From having an early lead, Arbitron
has seen latecomers make ground and in the US the battle seems
to have narrowed down to their Portable People Meter
(PPM) system that depends on encoding identification in broadcast
signals and The Media Audit/Ipsos smart cell
phone system that used both encoding and audio matching techniques.
A third player, the Eurisko Media Monitor, which
relies on audio matching, is also being evaluated by UK Radio
Ratings organization RAJAR.
Eurisko seems in agreement with Arbitron on one point
- disadvantages of a cell-phone system but claims that its
audio matching technology is preferable since broadcasters
are not required to encode their signals.
TMA/Ipsos, on the other hand, claim the cell
phone as a plus since it is a readily available device that
as well as being capable of monitoring both an encoded signal
or audio matching a transmitted one also has built-in position-finding
technology for out of home or car monitoring.
The current battle
- The prime technologies.
In commenting on the technology of the
systems on offer we are relying largely on tests conducted
by RAJAR in the UK that last year (See
RNW Feb 15, 2005)
led GfK/Telecontrol MediaWatch to withdraw its
device from the test programme although RAJAR said it would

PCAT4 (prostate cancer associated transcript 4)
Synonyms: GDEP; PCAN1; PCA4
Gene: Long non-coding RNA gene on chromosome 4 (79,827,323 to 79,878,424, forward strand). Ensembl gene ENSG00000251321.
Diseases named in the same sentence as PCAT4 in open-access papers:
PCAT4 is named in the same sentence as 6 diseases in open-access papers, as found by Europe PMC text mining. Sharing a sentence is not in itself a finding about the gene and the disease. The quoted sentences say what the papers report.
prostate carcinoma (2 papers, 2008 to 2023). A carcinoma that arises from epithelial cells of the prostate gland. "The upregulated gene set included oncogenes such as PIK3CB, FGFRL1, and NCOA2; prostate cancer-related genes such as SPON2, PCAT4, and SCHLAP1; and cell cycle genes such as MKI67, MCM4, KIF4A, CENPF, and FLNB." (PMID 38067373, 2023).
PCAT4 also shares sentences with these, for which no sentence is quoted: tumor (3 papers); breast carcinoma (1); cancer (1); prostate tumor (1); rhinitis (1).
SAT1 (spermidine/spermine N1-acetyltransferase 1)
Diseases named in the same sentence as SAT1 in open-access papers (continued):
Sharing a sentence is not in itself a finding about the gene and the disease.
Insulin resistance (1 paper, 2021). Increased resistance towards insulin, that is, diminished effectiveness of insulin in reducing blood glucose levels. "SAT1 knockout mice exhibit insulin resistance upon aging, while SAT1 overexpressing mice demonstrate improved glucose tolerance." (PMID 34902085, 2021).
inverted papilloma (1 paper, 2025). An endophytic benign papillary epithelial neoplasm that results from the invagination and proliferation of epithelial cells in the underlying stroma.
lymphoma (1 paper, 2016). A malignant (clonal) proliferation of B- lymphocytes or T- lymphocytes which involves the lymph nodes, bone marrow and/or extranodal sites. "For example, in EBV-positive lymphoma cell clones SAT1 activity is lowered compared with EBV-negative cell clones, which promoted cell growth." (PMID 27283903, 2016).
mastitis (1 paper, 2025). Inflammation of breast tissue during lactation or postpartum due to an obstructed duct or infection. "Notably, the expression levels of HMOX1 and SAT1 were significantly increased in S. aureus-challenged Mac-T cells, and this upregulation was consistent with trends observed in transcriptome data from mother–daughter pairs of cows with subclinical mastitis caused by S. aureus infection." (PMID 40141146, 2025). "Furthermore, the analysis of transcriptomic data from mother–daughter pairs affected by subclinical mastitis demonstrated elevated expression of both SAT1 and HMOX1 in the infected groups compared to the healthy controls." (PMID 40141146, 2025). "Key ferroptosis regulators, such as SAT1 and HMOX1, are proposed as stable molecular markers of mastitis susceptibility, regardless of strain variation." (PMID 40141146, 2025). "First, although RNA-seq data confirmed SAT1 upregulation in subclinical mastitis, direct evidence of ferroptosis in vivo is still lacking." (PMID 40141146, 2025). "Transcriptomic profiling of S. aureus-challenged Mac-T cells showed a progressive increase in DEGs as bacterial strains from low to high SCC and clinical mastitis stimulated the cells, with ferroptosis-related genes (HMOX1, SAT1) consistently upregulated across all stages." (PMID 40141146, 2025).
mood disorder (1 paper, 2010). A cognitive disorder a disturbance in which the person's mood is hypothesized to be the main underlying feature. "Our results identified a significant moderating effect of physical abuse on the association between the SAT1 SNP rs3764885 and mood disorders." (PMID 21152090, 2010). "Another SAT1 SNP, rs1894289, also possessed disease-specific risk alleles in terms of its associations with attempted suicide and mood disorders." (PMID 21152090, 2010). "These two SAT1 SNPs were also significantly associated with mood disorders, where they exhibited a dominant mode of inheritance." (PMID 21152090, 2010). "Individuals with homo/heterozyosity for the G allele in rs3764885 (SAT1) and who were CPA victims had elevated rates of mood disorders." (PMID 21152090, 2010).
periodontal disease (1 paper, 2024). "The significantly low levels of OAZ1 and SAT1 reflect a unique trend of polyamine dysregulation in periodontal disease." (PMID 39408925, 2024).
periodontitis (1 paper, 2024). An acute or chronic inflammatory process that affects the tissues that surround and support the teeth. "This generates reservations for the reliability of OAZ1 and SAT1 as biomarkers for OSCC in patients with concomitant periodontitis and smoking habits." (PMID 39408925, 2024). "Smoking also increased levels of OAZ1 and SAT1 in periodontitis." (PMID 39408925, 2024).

re-evaluate its decision in future if appropriate - and RAJAR
to test further the Arbitron PPM and the Eurisko Media Monitor.
In those tests RAJAR specified criteria, which the audiometers
should fulfil including the ability to identify all formats
equally against a variety of extraneous background noises,
when played at differing volume levels and regardless of whether
the wearers were stationary or in motion and found the Eurisko
Media Monitor to outperform the PPM (To
our surprise as we commented at the time). Considerations
of what nature of device should be used in our view are better
Arbitron's PPM - In technological terms this
seems to us the least desirable if it can be taken that the
other contenders provide results that are as accurate because
it can only record signals that have been encoded. We would
have expected much greater accuracy with encoded signals but
the RAJAR tests indicated that this was not necessarily so.
The Eurisko Media Monitor - Since the broadcaster
has to do nothing extra, technologically preferable to the
PPM with the same accuracy proviso.
The Media Audit/IPSOS Smart Phone - The best
of all worlds if it can match the accuracy of the other devices.
It can identify either through encoded signals or audio matching,
because it is a cell device sends information both on the
audio monitored and the device location back to base regularly,
thus enabling near real-time ratings, and can be offered as
a "dumb" version that acts only as a monitoring
The current battle
Here the main argument comes in terms
of the way people use devices. Both the PPM and Eurisko devices
are single purpose and thus there should be a reasonable expectation
that those who consent to carry them will use them as intended.
Cell phones, on the other hand, are devices that many, if
not most, people already have and there is a reasonable concern